2008 USC Women's Tennis Outlook
Jan. 16, 2008
In a dozen years at USC, head coach Richard Gallien has seen his share of talent pass through the courts of Troy.
A consistent flow of winners has propelled the Women of Troy to nine straight appearances at the NCAA Championships and four straight second-place finishes in Pac-10 action. Last season, the USC women's tennis team posted a 19-5 overall record and reached the NCAA Championships Round of 16. This year, the Trojans are ranked No. 8 nationally in the ITA preseason rankings.
Headlining the recent successes of the Women of Troy has been Lindsey Nelson. The 2007 Pac-10 singles champion has now made back-to-back trips to the NCAA singles final. A two-time Honda Award finalist, Nelson is USC's lone senior on the roster this year.
And yet, lack of experience is the farthest thing from Gallien's mind.
Not when you have two ITA National Rookies of the Year playing just behind your three-time All-American.
'Lindsey firing on all cylinders puts a lot of pressure on other teams,' Gallien said of his decorated No. 1 singles star. 'I feel that Lindsey is extremely committed to making this last season of hers a big one not just for herself but more for her team.
That's crucial for us. And I know that Sarah and Amanda would say the same thing.'
Fansler and Fink stacked up at No. 2 and No. 3 singles, respectively, throughout much of the 2007 season. After leading the Trojans in singles wins with 32 as a freshman, Fansler earned a spot in the NCAA Singles Championships along with Nelson. Fink shined in singles and doubles once again, and earned her second All-Pac-10 selection.
'Sarah is very gritty and has a great deal of heart and very good skills,' Gallien said of Fansler. 'And Amanda is poised to have a marvelous year. Mentally, she's one of our toughest kids in singles and doubles.'
Granted, the Trojans did lose a strong set of seniors to graduation in 2007. Anca Anastasiu, Judy DeVera and Dianne Matias served crucial roles on the USC ladder during their Trojan careers. Their reliability on singles and doubles will be missed, but Gallien remains excited about the incoming talent he has lined up for the 2008 campaign.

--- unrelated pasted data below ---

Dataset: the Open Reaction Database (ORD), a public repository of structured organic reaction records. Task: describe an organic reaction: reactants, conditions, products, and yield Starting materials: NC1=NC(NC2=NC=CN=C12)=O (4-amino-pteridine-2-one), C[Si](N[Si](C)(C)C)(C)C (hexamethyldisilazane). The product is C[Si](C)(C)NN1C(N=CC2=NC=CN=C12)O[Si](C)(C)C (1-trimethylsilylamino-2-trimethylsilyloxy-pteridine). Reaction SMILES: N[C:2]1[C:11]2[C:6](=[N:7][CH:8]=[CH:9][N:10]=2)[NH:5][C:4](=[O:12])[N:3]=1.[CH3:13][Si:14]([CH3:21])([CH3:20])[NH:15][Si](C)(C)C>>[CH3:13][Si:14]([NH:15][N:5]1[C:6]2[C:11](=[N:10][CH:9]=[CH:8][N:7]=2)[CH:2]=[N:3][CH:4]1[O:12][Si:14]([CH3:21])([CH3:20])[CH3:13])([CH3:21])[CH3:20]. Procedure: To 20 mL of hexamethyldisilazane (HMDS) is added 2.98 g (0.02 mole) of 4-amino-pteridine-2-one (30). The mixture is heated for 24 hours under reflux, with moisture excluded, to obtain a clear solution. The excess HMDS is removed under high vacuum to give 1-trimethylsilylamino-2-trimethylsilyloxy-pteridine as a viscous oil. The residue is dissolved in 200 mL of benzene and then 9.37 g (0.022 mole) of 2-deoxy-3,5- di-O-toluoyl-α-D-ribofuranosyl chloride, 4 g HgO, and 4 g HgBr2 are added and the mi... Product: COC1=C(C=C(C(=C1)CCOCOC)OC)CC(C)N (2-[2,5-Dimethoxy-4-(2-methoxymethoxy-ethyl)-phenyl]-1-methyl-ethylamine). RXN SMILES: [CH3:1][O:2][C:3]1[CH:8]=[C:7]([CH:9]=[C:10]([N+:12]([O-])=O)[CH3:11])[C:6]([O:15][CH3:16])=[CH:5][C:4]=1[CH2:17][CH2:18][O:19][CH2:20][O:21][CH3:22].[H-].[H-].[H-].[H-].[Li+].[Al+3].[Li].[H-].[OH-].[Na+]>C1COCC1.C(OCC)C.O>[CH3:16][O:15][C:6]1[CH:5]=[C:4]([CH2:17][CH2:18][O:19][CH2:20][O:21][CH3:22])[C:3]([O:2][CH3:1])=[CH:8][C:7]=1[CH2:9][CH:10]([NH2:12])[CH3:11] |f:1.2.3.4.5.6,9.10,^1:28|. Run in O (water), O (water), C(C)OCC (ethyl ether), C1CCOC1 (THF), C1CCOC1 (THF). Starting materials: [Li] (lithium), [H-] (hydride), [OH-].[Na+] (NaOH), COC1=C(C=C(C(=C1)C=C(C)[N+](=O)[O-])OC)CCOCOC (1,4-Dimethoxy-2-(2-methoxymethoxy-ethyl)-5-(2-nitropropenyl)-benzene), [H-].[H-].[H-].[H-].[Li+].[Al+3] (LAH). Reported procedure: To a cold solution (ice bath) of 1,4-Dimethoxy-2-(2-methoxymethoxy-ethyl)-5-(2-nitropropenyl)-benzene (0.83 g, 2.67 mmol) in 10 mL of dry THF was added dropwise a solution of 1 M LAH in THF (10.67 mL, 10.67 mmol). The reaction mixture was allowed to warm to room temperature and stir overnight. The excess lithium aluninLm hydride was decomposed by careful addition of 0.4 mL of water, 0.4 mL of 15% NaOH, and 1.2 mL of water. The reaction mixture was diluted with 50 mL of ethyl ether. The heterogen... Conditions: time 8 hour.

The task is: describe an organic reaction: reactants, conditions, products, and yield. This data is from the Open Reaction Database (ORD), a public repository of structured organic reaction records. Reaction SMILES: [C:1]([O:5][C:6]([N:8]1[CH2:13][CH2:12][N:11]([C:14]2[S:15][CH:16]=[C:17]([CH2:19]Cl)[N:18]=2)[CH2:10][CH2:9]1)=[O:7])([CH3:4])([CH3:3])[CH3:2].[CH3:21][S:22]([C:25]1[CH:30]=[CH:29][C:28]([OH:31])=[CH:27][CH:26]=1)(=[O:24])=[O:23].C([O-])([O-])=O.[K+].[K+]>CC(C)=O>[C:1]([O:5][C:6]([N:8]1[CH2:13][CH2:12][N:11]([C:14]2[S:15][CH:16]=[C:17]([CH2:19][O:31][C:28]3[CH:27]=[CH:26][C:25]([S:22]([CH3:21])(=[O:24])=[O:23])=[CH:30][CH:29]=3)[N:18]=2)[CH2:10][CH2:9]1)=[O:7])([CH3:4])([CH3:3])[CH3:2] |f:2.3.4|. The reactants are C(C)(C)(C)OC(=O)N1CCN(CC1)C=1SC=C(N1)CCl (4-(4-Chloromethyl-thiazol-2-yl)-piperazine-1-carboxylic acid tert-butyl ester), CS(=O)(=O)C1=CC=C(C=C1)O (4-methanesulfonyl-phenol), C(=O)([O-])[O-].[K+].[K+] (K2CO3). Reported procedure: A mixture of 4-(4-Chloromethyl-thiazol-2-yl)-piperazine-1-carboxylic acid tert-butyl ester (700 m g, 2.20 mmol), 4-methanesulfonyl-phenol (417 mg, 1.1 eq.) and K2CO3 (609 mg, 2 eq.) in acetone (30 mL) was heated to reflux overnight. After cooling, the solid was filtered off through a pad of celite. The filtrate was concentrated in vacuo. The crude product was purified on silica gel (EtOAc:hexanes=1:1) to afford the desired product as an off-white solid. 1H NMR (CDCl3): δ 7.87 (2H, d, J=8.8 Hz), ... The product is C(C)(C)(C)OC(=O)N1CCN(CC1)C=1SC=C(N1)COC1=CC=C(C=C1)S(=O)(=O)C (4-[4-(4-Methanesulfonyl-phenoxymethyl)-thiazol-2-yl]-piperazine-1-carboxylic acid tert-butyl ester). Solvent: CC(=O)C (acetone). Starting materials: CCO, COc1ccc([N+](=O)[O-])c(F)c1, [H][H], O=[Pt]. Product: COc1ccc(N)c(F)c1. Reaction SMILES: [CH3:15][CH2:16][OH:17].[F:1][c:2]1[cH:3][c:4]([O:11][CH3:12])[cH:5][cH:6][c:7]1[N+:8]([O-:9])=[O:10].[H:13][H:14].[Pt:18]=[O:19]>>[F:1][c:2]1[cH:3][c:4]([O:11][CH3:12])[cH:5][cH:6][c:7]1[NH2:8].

'Change is inevtiable in coaching college,' Gallien said. 'You're sad to see kids go, but you're super excited to see new kids come in. I think the fact that we have five new players and we're preseason eighth in the country really shows what those new players are thought of.'
Due to NCAA rules, Gabriela Niculescu sat out her first year at Troy. She's good to go for 2008, however, and stands to be a powerful addition to the USC singles and doubles games. Niculescu and Fink already teamed up in doubles action, claiming the ITA West Regional doubles championship in the fall. And Niculescu wields an impressive singles game as well. Adding further depth to the USC roster is Amber Harper, who enters her third season with the Women of Troy.
'Gaby is a great competitor,' Gallien said of Niculescu. 'She is totally built for the college game, with her enthusiasm and flair and the fact that she's a very gifted player.'
'They've all had a great deal of success as juniors,' Gallien said of his freshmen. 'Maria is a stud, Cristie is tough, and Lyndsay and Leyla are both really, really good. The team will definitely benefit from the amount of depth and a great deal of competition.'
In order to stretch USC'sc NCAA appearance run to 10 straight trips, the Women of Troy will have a long dual-match season to power through. The only teams to beat the Trojans during the regular season in the past three years -- since Lindsey Nelson took up residence at Troy -- have been Pac-10 teams Stanford, Cal and UCLA, and nonconference foe Baylor. The Trojans will have their usual two clashes with the Pac-10 schools, and the only out-of-state nonconference trip on the docket will take USC to Texas for a dual match tilt in March.
'We have a lot of firepower, more firepower than we've ever had before,' Gallien said. 'We're the type of team that if we can get to NCAA healthy and hot and confident, we have enough juice to get the job done.'